16. }

The first line in the method body (line 5) creates a connection to a database. Which one? I'm using GetSetting() to retrieve the connection string for the [AdfTesting] DB – recall in the first post I said that this was stored in the Key Vault for ADF to use, so I'm going to take advantage of that.

I'm building a SQL statement with whatever arrives in the tableName parameter. In a public-facing system (like a website) this would be vulnerable to SQL injection, but it's safe here because my testing setup is completely closed.

The database helper subclasses the data factory helper, so my helper inheritance hierarchy now looks like this:

I hit the “Run All Tests” button in Test Explorer and… whoops!

Then23RowsAreStaged has failed because the row count wasn't what the test expected. You might have seen this coming when you looked at the new test definition – I specified the test incorrectly, by expecting 32 rows instead of 23. Another reason a test can fail is that it's badly-written!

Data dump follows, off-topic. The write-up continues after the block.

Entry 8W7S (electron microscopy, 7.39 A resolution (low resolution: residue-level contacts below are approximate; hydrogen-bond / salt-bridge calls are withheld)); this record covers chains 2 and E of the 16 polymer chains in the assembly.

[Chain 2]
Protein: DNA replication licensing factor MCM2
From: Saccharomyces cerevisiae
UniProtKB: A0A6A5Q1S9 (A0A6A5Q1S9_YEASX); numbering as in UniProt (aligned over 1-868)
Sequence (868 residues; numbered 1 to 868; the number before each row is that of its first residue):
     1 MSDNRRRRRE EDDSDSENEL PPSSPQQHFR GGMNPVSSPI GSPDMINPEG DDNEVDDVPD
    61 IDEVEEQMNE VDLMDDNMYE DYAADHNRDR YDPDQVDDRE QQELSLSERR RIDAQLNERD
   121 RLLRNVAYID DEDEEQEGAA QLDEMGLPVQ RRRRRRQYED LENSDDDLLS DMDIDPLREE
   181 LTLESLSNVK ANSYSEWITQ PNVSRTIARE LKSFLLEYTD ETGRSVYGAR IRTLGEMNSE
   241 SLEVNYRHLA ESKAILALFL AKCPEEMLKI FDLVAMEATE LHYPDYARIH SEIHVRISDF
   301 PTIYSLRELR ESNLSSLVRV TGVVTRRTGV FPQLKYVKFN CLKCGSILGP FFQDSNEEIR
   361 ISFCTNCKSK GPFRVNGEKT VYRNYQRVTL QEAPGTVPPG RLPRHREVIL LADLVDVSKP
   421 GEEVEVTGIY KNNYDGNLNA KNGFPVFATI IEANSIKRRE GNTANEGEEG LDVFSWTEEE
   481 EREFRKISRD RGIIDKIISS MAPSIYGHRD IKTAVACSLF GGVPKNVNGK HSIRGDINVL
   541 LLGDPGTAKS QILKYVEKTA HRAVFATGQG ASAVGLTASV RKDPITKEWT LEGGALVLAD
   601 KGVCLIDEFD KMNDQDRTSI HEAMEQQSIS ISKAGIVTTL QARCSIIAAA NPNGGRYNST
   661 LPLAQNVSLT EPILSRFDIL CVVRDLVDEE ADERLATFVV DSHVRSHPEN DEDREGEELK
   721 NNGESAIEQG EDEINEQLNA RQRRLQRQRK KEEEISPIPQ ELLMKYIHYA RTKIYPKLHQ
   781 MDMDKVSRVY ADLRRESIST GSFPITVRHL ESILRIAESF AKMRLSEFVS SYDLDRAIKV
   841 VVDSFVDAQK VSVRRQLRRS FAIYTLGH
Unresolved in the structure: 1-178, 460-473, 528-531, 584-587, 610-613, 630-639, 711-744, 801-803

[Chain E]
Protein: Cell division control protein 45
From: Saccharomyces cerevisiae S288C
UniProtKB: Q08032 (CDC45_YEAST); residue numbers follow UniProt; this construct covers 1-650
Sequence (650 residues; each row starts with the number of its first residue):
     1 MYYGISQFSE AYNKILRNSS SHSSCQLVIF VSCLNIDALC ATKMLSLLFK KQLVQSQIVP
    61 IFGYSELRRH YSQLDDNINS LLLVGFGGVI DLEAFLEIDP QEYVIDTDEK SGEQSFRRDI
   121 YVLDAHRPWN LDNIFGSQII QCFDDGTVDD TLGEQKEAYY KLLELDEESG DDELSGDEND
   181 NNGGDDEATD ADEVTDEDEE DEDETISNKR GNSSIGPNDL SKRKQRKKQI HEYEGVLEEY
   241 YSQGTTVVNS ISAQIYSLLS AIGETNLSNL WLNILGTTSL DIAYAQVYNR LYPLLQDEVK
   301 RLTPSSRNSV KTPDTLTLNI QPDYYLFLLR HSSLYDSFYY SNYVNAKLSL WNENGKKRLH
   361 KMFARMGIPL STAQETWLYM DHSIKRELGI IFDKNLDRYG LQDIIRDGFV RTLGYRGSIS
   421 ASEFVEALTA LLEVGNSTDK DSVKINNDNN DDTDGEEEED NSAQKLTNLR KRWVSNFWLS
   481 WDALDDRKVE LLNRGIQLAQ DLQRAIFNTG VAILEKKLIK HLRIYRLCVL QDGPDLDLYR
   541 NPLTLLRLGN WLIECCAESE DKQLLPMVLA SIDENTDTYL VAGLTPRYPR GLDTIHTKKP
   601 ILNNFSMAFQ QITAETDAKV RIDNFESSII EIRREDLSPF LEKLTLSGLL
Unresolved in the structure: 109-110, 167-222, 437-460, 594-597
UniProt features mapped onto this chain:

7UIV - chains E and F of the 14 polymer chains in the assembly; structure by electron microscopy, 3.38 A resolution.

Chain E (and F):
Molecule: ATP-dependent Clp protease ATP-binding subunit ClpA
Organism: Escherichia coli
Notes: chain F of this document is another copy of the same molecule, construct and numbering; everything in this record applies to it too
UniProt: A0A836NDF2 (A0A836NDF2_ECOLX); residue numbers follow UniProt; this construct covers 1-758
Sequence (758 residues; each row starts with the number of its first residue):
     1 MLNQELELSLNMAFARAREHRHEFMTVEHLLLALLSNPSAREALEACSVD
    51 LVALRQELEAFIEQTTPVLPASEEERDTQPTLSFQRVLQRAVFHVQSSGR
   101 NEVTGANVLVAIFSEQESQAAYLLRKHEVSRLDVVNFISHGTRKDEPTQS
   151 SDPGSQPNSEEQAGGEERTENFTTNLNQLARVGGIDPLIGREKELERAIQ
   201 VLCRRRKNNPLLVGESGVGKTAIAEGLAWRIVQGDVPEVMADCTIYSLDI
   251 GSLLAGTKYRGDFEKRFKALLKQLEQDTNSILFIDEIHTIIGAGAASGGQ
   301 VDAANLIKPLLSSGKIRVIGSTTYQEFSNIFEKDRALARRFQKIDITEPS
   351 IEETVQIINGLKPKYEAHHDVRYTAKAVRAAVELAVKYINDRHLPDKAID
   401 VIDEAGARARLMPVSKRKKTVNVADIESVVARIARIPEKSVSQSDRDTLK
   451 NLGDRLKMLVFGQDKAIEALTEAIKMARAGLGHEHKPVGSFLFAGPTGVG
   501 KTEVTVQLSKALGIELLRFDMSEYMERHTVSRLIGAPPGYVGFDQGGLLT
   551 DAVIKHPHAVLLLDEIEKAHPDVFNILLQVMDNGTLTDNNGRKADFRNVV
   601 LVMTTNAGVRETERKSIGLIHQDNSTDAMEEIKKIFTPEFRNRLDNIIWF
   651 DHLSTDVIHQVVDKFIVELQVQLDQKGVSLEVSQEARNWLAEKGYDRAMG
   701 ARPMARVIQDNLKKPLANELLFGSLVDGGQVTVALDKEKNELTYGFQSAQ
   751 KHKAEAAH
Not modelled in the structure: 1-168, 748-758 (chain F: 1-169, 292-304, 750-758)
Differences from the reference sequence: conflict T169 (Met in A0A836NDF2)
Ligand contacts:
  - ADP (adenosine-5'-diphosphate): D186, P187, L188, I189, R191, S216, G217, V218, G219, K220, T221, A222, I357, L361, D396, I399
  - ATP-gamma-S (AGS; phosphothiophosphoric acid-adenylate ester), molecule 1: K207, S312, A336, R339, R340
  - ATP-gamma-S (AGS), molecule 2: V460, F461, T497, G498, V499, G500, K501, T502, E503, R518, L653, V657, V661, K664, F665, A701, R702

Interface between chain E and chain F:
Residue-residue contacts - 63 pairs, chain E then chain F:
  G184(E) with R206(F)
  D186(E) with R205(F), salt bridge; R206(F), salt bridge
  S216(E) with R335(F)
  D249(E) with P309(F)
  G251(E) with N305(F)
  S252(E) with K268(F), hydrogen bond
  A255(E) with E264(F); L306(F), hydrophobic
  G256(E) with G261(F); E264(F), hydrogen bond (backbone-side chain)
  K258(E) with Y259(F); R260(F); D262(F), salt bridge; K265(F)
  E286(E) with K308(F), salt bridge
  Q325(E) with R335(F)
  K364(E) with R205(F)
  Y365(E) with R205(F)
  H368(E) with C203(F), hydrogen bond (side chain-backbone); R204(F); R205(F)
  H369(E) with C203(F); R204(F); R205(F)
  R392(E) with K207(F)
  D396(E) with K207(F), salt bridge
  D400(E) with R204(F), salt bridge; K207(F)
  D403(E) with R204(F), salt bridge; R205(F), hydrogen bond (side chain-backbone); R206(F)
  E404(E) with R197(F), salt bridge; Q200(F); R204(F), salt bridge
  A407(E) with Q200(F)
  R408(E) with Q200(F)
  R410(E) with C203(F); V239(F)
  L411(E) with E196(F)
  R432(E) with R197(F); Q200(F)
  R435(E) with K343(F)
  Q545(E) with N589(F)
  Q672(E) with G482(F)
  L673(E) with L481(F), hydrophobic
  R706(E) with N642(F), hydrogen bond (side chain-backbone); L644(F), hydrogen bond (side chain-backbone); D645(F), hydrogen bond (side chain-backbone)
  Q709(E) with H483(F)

Look closely at the output from the test run above, and you'll notice that the two tests each took ten seconds to execute. In the last post I mentioned that NUnit runs a fixture's [SetUp] method before each [Test] method is called – each test took so long here because the pipeline was executed once before each test was run, two times in total.

Running [SetUp] before each [Test] helps to ensure that tests are isolated from one another. My approach has been to use [SetUp] to run an ADF pipeline, then to check a feature of its outcome in [Test] – so repeated calls to [SetUp] don't make my tests any more isolated than they already are. From now on, I'm going to run test setup (and the ADF pipeline) only once per fixture, before any of the tests are run. I do this by changing the WhenPipelineIsRun() method's attribute to [OneTimeSetUp]:

public async Task WhenPipelineIsRun()
    _helper = new PLStageAuthorsHelper();
    await _helper.RunPipeline();

Now the method will only be called once, followed by each of the [Test] methods in the class. Tests will be faster (and cheaper) to run, because I'm triggering fewer ADF pipeline runs.